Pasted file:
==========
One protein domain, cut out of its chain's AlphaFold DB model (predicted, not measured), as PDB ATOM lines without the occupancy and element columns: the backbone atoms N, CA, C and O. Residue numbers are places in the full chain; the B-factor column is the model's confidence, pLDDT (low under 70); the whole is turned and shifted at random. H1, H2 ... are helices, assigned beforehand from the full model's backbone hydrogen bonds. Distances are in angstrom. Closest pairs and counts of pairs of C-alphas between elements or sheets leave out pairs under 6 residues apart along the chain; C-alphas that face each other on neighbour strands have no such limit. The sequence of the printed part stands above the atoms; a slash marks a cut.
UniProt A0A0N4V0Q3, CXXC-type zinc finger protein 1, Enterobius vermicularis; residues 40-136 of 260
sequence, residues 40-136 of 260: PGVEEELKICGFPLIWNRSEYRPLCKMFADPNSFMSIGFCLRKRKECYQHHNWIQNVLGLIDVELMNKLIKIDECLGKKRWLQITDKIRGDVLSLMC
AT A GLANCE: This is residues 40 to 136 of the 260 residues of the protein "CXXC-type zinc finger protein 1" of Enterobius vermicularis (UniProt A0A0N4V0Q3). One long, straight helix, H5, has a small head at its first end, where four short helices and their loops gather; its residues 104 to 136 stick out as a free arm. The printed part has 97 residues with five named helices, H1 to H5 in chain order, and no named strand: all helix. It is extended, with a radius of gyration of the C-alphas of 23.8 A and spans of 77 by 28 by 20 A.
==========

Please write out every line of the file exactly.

One protein domain, cut out of its chain's AlphaFold DB model (predicted, not measured), as PDB ATOM lines without the occupancy and element columns: the backbone atoms N, CA, C and O. Residue numbers are places in the full chain; the B-factor column is the model's confidence, pLDDT (low under 70); the whole is turned and shifted at random. H1, H2 ... are helices, assigned beforehand from the full model's backbone hydrogen bonds. Distances are in angstrom. Closest pairs and counts of pairs of C-alphas between elements or sheets leave out pairs under 6 residues apart along the chain; C-alphas that face each other on neighbour strands have no such limit. The sequence of the printed part stands above the atoms; a slash marks a cut.
UniProt A0A0N4V0Q3, CXXC-type zinc finger protein 1, Enterobius vermicularis; residues 40-136 of 260
sequence, residues 40-136 of 260: PGVEEELKICGFPLIWNRSEYRPLCKMFADPNSFMSIGFCLRKRKECYQHHNWIQNVLGLIDVELMNKLIKIDECLGKKRWLQITDKIRGDVLSLMC
AT A GLANCE: This is residues 40 to 136 of the 260 residues of the protein "CXXC-type zinc finger protein 1" of Enterobius vermicularis (UniProt A0A0N4V0Q3). One long, straight helix, H5, has a small head at its first end, where four short helices and their loops gather; its residues 104 to 136 stick out as a free arm. The printed part has 97 residues with five named helices, H1 to H5 in chain order, and no named strand: all helix. It is extended, with a radius of gyration of the C-alphas of 23.8 A and spans of 77 by 28 by 20 A.